Tuesday, 29 March 2016

Your questions answered (Part 2)

Thanks again to everyone who asked a question on the Run Geordie Run Facebook page and via Twitter recently. Here are the latest set of answers with more to come in the coming days.

Dave Shenton

What is the highest point you will reach? The highest point on the run from Lisbon to Istanbul is actually the highest paved point in Europe at 9088 ft (2770 m). The Col De L’Iseran in the French Alps (pictured below) is the 15th of 16 major climbs that I’ll run up. 

I’ll reach the summit on day 50 of the run across Europe. It will start with a category 5 climb in the first 4 miles. Then it’s an uphill marathon (26.2 miles) with 6213 ft (1894 m) of ascent to the Cold De L’Iseran. The day will end with 10k (6.2 miles) of running downhill. 

The total elevation for day 50 is 7851ft (2392m). It promises to be possibly the toughest day of running that I’ve ever done. 

No day that I ever ran in the USA comes close to what I will be facing on day 50 of the run across Europe. 

Have you done anything different with your training for this run? I haven’t ran as many miles in training as I did before the runs across the USA and Australia. While I'll be going into the run across Europe carrying the usual excess weight, I'm probably in the best mechanical shape that I've been in for a quite a while. That includes my feet too.

I’ve been going to Crossfit Northumbria a lot since July 2015. While it's very enjoyable I’ve really found myself way way out of my comfort zone. Yes it's very challenging but what an almighty buzz you get after a session. 

The quality of fellow attendees is very high indeed. While I look out of place, it's impossible to feel out of place with the encouragement offered from trainers and peers alike.

Not many people will know this, but the whole Crossfit Northumbria experience has helped me get the all important mental edge back that I had going in to the run across the USA. 

Having to dig deep when there is nothing left in the tank and attempting something that seems unachievable are two valuable lessons that I’ve had to re-learn after the tough times in Australia. This was evident recently when I ran 65 miles unsupported from Edinburgh to Wooler. I approached the event with a really positive mindset and finished a good few hours ahead of my predicted time. I got stuck into the many climbs that the Scottish borders offered with a quick finish on both of the days that the run spanned.

I'll get lighter, fitter and quicker in Europe during the 100 days. That's inevitable. Getting my mind and therefore my focus and determination attuned to a highly consistent level from day 1 is what will give me the best chance of success.   

How many calories do you think you will burn a day? Based on previous experience and recent stats I should burn between 6500 and 8000 calories per day. This is based on recent 30+ mile runs wearing a heart rate monitor and GPS watch. 

How many will you consume? Again, based on previous experience this will average between 3000 and 4000 calories. Some days will be much less as I always struggle to eat during the big events. I wish I had that problem in normal life!

Gary Phillipson

How many plasters will you go through? I have no idea. I can say that we have an extensive medical kit thanks to C&P Medical who once again have supplied everything that Sports Therapist Jason Stobbs and Podiatrist Alison Meldrum asked for.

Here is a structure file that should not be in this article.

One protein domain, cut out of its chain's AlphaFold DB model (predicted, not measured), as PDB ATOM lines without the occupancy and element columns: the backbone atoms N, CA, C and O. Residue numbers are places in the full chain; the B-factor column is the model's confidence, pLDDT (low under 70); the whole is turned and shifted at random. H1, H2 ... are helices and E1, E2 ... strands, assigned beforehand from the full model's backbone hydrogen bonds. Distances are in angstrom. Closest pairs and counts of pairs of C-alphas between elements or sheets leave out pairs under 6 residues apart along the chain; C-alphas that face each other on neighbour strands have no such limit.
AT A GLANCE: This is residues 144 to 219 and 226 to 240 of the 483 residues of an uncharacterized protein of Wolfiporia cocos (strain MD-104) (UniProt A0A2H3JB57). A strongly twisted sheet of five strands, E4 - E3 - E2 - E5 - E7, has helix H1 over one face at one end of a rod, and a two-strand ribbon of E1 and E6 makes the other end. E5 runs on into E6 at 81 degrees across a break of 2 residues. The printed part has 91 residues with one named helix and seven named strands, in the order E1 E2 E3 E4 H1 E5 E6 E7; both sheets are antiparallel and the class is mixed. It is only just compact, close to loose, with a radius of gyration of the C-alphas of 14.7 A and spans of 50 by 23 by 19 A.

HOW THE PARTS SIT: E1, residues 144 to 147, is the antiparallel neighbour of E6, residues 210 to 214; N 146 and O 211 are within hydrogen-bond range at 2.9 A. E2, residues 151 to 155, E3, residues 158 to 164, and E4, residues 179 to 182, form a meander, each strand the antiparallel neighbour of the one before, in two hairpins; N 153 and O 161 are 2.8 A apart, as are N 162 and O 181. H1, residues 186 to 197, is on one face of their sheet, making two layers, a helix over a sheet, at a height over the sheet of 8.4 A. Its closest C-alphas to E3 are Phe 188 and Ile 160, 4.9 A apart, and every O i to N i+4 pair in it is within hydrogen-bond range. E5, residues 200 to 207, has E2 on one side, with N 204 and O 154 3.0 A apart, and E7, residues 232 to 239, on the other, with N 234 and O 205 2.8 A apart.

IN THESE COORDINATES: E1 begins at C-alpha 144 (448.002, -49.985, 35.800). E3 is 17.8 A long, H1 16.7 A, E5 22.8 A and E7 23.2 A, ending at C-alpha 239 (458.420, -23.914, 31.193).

Mark Wilson

Which country's food are you least looking forward to having on the route? Being the broad minded foodie that I am I can honestly say that almost anything goes in Europe. It's the finished cooked product from some of the less domesticated support team members that concerns me. 

The low point, in terms of food, in Australia was David Fairlamb's omelette offering where he used iced coffee as an ingredient. Oh how we laughed!

If the team can get anywhere near to the quality of John Dobby's bacon and egg sandwiches (pictured below during the run across Australia) then I'll be very happy. 

Sarah Doy-Banks

What will be your luxury item in your suitcase? I don't have a suitcase because I'll be fortunate enough to have everything that I need packed in the motorhome in Newcastle. The one luxury item that I do have is Cherry Active's cherries covered in dark chocolate. There are almost 1000 calories in a bag!

How many pairs of trainers will you go through? I have 8 pairs of Brooks Glycerin 13 shoes. That's a lot of shoes and once again I'm extremely grateful to Brooks for their continued support.

How much weight are you expecting to lose? If I start the run across Europe at 17 stone (108 kg or 238 pounds) and 25% body fat I would expect to finish at 12 stone (76 kg or 168 pounds)  and 11% body fat by the time I reach Istanbul. 

While this is pure guesswork, I was very close to the final figures in the USA and Australia. The image on the left below is me at 18 stone on day 4 of the run across the USA. The one on the right was taken 100 days later. I lost 20% body fat and 5.5 stones (35 kg or 77 pounds) of weight.

Which parts of Europe are you excited about running through and which parts of Europe are you dreading if any? I'm looking forward to running through the Pyrenees and The Alps most of all. The Pyrenees alone will see me run 60,000 ft uphill in 7 days. That's the same as sea level to the summit of Mount Everest twice.

I'm not dreading any particular country or region but some border crossings in Eastern Europe are a concern in terms of the delay they may cause.